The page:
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We wanted flying cars, instead we got 140 characters. So who are these characters???

We wanted flying cars, instead we got 140 characters. So who are these characters???

Peter Thiel, Photo: Wikipedia

It was Peter Thiel who said it, as we all know, and now it seems that at long last, we may well be on the verge of seeing flying cars. Or at least driverless hover-taxis will be taking off next year in Singapore. That could be a start. When we saw this article, we were reminded of Thiel’s quote and since we’re approaching the year’s end, when people and publications typically do their wrap-up “Best ofs,” “Worst ofs,” or “Top Ten Something or Others” lists, we decided that instead, it’s about time that someone attempted to identify those 140 characters that we’ve heard mentioned all this time.

Since we’ve personally been in the industry since the early days of Web 1.0 in New York and spent a considerable amount of time in Silicon Valley as well, we’ve decided to take it upon ourselves to do just that. Over the years, we’ve seen people and companies come and go. Some were bad timing. Many were simply bad ideas. Some were acquired for unbelievable amounts of money, only to disappear forever, leaving the then suddenly wealthy founders looking like geniuses. It was the Wild West, all right, and for the most part, a matter of too much money being thrown at too much youth and inexperience in those heady days of Web 1.0.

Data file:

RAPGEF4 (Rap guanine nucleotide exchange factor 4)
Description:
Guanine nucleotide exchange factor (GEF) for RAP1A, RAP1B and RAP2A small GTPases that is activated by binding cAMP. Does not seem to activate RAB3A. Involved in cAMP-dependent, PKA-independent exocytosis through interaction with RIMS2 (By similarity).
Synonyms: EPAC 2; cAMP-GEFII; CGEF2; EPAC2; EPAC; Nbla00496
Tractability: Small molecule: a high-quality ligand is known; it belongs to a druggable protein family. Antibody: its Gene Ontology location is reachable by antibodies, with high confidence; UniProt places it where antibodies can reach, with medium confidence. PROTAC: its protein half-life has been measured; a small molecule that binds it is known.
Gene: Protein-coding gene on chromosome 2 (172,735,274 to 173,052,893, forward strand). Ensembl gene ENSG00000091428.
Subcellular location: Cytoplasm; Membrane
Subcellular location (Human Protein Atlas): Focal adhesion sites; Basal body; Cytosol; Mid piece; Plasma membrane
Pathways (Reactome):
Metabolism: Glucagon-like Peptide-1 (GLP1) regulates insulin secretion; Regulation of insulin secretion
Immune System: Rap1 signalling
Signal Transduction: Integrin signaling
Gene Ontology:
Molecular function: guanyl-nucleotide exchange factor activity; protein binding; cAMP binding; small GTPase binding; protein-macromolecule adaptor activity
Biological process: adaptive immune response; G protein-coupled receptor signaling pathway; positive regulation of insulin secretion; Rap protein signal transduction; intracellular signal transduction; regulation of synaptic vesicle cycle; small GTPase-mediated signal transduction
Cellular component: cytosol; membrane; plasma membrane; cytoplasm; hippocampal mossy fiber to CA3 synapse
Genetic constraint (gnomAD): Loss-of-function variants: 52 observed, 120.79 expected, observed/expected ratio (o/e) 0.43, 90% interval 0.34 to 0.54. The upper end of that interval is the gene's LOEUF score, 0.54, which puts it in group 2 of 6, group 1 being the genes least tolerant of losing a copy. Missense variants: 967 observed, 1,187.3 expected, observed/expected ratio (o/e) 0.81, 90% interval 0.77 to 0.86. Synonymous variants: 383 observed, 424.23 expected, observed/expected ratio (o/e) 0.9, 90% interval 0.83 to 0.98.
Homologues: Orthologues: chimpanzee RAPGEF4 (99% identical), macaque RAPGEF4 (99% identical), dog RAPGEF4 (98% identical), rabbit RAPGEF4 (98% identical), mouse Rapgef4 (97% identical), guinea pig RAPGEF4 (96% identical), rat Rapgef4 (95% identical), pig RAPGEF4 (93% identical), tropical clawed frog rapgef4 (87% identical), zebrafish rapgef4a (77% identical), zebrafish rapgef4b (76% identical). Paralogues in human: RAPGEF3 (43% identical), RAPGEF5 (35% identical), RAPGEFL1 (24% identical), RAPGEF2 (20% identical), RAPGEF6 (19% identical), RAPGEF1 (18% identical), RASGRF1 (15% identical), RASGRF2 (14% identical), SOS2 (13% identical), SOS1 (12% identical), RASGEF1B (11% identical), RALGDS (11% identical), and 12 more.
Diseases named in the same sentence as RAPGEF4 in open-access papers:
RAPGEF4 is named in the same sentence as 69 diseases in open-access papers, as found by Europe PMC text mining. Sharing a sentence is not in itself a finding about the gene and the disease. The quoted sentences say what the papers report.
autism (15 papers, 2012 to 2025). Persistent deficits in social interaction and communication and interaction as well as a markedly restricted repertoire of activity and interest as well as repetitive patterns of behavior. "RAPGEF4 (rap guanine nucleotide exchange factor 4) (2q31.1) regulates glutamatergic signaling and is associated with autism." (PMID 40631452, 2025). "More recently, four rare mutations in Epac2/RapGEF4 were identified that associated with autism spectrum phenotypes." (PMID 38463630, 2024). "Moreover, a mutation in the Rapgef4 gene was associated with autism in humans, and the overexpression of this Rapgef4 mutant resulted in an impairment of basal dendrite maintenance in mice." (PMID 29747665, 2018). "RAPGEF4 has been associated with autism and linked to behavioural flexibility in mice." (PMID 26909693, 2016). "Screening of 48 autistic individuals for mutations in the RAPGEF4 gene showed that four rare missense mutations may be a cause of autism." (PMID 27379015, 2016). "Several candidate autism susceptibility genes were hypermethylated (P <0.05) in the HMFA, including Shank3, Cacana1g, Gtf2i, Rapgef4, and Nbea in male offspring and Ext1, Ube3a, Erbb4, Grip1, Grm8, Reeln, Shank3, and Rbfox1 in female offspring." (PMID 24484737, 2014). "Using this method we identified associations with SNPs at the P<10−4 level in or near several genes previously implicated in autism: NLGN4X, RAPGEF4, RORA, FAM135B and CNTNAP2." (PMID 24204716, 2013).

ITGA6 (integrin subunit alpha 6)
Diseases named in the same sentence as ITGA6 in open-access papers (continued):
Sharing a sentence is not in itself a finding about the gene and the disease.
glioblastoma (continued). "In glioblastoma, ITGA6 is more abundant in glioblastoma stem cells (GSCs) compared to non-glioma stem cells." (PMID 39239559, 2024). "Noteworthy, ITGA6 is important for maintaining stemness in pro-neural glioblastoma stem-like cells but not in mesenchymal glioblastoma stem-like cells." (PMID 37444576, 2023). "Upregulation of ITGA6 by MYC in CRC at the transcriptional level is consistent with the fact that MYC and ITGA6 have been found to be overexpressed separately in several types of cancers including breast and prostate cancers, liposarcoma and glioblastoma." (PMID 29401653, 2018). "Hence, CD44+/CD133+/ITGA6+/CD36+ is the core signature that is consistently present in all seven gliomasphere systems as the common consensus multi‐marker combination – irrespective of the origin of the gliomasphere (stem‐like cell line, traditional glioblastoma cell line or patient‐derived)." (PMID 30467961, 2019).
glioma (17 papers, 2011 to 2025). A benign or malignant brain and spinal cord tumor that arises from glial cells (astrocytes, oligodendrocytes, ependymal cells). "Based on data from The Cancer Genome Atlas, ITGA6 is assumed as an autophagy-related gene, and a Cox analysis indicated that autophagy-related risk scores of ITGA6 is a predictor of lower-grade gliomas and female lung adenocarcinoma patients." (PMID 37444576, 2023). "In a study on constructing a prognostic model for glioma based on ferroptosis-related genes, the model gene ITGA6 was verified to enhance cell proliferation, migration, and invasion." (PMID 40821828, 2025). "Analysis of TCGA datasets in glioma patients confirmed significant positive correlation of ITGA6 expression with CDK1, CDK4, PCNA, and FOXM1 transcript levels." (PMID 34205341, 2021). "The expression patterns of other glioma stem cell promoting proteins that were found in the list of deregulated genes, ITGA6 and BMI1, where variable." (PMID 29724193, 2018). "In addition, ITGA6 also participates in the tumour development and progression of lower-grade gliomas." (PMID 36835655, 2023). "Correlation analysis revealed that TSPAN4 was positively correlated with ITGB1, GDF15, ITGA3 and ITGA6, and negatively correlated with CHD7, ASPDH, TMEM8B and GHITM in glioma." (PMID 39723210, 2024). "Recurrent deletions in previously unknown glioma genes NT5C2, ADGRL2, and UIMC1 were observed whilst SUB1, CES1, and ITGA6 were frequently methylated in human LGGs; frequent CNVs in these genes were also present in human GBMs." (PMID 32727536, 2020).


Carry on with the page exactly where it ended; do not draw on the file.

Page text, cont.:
Some were true innovators who created platforms and software and devices that forged an entirely new industry. You may not be familiar with their names, but their contributions should never be forgotten. Read More...

What is a post scientific world? Only AI may know.

What is a post scientific world? Only AI may know.

Much has been written about AI, both utopian and dystopian. Elon Musk has launched a billion dollar crusade to stop the AI apocalypse. Bill Gates insisted that it was a threat, until he changed his mind. Mark Zuckerberg is a big supporter, insisting that “AI makes human life better.” Then again, he also told Congress that Facebook is not a publisher – until the issue came up in court: Is Facebook a publisher? In public it says no, but in court it says yes.

Remember when Facebook apologized after ‘the algorithm’ blocked the Declaration of Independence as ‘hate speech?’ And that was just an algorithm that was wrong or defective. Read More...

“Don’t teach people how to fish, but teach them to build fishing schools.” Esther Dyson’s long term thinking on healthcare in a short attention span world.

“Don’t teach people how to fish, but teach them to build fishing schools.” Esther Dyson’s long term thinking on healthcare in a short attention span world.

Esther Dyson spoke at a CapGemini event recently. If the name is unfamiliar, her LinkedIn profile is a start, but it’s not the half of it. Dyson was an early tech guru, impresario of the highly influential PC Forum conference  and the Release 1.0 newsletter, and friendly with Steve Jobs, Bill Gates – and Yours Truly.